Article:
It is 1948. A newly-independent India is trying to persuade Hyderabad to join the Indian Union. Negotiations are difficult for both sides. The State Congress, now operating from Indian territory, has launched a campaign of violent raids, designed to cripple civil administration in the border areas, and provoke an annexation. The leading Islamic party inside Hyderabad, in an equally rash move, has created a para-military body, the Razakars, to counter the threat to Hyderabad’s borders.
For Mohammed Hyder of the Hyderabad Civil Service, the newly appointed Collector of Osmanabad District (situated on the Hyderabad-Bombay border), both, the wayward State Congress and the ramshackle Razakar outfit are a threat to law and order. This first-person account conveys a vivid picture of Hyderabad under pressure, through the eyes of a senior district administrator.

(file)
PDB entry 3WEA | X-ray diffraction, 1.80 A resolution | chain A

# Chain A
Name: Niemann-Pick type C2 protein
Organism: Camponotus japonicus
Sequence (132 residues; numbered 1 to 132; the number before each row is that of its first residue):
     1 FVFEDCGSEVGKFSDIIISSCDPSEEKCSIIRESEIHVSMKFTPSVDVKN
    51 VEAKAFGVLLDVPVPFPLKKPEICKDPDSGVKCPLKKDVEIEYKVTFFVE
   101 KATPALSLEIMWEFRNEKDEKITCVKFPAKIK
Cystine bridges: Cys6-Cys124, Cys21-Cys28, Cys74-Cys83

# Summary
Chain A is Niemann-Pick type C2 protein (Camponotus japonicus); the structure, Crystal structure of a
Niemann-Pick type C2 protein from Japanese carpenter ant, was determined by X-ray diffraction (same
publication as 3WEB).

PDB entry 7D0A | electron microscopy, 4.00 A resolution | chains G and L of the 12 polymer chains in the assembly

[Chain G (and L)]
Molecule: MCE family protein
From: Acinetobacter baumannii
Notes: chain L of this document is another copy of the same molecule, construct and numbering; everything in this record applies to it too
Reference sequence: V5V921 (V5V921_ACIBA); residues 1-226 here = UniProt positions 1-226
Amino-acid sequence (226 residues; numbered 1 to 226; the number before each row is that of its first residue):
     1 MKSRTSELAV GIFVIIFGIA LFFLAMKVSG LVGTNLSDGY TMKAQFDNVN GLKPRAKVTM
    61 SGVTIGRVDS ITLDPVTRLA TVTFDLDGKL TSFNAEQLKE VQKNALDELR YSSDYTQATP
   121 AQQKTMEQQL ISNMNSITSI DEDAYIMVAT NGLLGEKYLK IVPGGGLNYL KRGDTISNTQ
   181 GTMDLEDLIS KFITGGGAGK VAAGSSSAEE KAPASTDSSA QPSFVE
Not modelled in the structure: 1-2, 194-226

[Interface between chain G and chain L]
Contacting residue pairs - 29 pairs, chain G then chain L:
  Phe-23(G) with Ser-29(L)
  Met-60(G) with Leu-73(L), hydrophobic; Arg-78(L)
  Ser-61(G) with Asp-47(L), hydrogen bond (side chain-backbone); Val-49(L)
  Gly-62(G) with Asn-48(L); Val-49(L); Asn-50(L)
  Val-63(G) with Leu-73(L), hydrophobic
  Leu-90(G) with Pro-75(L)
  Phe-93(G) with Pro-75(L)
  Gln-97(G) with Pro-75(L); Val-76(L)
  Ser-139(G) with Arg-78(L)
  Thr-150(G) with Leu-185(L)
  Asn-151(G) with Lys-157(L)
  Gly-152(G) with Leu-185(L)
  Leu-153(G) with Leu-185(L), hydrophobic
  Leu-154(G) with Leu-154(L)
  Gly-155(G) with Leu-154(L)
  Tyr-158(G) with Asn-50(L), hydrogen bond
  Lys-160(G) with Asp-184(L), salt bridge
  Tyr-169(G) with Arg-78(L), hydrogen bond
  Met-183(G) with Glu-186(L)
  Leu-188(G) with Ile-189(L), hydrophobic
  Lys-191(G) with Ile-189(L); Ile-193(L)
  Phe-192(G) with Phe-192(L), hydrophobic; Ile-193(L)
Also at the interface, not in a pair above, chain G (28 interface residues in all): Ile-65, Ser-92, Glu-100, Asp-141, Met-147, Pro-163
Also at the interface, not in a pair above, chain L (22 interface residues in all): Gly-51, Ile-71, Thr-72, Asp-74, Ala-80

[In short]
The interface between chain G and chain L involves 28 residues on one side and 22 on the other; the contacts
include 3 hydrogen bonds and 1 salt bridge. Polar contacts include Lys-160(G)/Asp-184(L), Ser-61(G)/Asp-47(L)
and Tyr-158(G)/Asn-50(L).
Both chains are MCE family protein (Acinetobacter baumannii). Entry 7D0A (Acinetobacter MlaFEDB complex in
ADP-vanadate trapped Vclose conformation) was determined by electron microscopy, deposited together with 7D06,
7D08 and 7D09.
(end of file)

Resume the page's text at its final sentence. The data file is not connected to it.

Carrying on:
‘Hyder’s eloquent memoir details his actions as Collector of Osmanabad just before the Police Action of 1948 and his persecution by the victorious government of India after its takeover of Hyderabad State, making a compelling case for the rights of individuals and states, and above all, for the rule of law. Clearly and elegantly, Hyder sets out not only his own case but that of Hyderabad State, seeking recognition and respect in a world where dominant power can override claims to justice.’